Few areas of IT are as exciting and busy as the storage realm. Everyone from large banks to individuals want their information or files stored — from clients’ financial information to photos of that fun vacation in paradise.
So, as you can imagine, the amount of data needing to be stored is rapidly increasing along with the demand for technologies that can help manage the enormity of the storage-related tasks.
In recent years, software-defined storage (SDS) has gained a lot of traction within the IT storage industry. Let’s explore what makes this storage type so popular.
Traditionally, hardware such as disks and flash managed and automated storage infrastructures. SDS, however, as its name implies, separates those responsibilities from the hardware and shifts them to software. This separation enables SDS to provide more flexibility, better-automated management, and increased efficiency, compared to previous hardware-based storage solutions.
For example, smaller companies might find it beneficial to ditch their more expensive and space-consuming hardware for SDS solutions.
Software used in SDS environments provide services and features that perform crucial storage functions such as replication, thin provisioning, and snapshots. SDS also can reduce common concerns about interoperability and under- or overutilization of resources. And, of course, SDS software provides the all-important backup and restore capabilities that every organization needs.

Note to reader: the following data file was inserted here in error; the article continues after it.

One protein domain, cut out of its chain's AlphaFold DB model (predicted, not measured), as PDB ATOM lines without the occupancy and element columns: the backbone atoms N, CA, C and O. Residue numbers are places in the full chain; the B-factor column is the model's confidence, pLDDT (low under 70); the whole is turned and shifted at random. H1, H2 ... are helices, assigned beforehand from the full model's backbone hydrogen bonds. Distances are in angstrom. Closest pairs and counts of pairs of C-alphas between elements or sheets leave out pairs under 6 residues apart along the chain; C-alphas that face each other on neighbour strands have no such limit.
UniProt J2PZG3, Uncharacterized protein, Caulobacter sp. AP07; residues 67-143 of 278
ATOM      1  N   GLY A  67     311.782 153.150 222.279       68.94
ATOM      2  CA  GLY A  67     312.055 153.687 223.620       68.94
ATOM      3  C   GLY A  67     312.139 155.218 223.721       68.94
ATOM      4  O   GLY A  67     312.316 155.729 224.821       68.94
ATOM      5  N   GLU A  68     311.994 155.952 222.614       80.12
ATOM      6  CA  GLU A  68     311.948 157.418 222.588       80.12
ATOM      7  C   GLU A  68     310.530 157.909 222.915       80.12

There are many vendors in the SDS marketplace. Some of the leaders include EMC, NetApp, VMware, RedHat, HP, IBM, DataCore, Dell, Hitachi Data Systems, and SwiftStack. Be sure to do your homework as there are a lot of varying opinions about each vendor’s SDS solution.
Be sure to do your homework as there are a lot of varying opinions about each vendor’s SDS solution.
So where does virtualized storage fit into all this? Anthony Sequeira does a great job of explaining this very concept in his webinar, “Enhancing Storage Networking with Virtualization.”
Here’s the difference between SDS and virtualized storage. The two are often confused, and there’s a key difference. Whereas SDS involves separating functionality and features from hardware, virtualized storage is concerned with separating capacity from hardware — meaning that it’s ideal for grouping devices on a single device. This can enable companies to use resources on an as-needed basis.
Take a storage administrator who is tasked with backing up and archiving his/her organization’s data. Virtualized storage can assist with such tasks by masking the actual complexity of the storage area network, commonly known as a SAN.
As storage continues to be a pressing issue for companies, it’s important for IT pros to stay up-to-date on technologies such as SDS and virtualized storage, especially as many technologies can work together and provide even more robust solutions for storing data.
Let’s just say that we’ve come a long way from these four awesome early storage systems, including the insanely complex physical storage device that launched astronauts to the moon.
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